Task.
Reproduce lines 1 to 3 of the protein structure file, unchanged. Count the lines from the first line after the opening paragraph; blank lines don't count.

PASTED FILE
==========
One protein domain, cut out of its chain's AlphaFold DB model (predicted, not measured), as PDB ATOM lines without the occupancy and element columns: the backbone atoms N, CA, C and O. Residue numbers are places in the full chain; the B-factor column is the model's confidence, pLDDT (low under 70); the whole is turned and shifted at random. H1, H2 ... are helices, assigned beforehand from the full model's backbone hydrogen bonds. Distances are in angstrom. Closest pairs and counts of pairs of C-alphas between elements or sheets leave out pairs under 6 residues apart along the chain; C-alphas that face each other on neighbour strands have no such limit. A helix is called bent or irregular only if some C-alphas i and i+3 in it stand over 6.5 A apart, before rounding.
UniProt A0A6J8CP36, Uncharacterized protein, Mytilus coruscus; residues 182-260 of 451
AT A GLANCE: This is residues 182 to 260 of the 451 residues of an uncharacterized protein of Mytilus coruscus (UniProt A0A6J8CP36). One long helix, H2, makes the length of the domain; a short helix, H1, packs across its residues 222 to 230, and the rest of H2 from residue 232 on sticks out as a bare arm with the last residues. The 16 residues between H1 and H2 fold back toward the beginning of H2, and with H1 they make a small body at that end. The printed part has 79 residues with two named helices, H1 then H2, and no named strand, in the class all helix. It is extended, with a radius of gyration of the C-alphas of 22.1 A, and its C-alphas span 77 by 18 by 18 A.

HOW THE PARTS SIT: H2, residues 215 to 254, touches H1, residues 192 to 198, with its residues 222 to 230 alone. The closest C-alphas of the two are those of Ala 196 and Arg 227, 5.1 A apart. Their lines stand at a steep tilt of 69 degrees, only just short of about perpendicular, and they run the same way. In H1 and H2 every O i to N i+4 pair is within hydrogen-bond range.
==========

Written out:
UniProt A0A6J8CP36, Uncharacterized protein, Mytilus coruscus; residues 182-260 of 451
AT A GLANCE: This is residues 182 to 260 of the 451 residues of an uncharacterized protein of Mytilus coruscus (UniProt A0A6J8CP36). One long helix, H2, makes the length of the domain; a short helix, H1, packs across its residues 222 to 230, and the rest of H2 from residue 232 on sticks out as a bare arm with the last residues. The 16 residues between H1 and H2 fold back toward the beginning of H2, and with H1 they make a small body at that end. The printed part has 79 residues with two named helices, H1 then H2, and no named strand, in the class all helix. It is extended, with a radius of gyration of the C-alphas of 22.1 A, and its C-alphas span 77 by 18 by 18 A.

HOW THE PARTS SIT: H2, residues 215 to 254, touches H1, residues 192 to 198, with its residues 222 to 230 alone. The closest C-alphas of the two are those of Ala 196 and Arg 227, 5.1 A apart. Their lines stand at a steep tilt of 69 degrees, only just short of about perpendicular, and they run the same way. In H1 and H2 every O i to N i+4 pair is within hydrogen-bond range.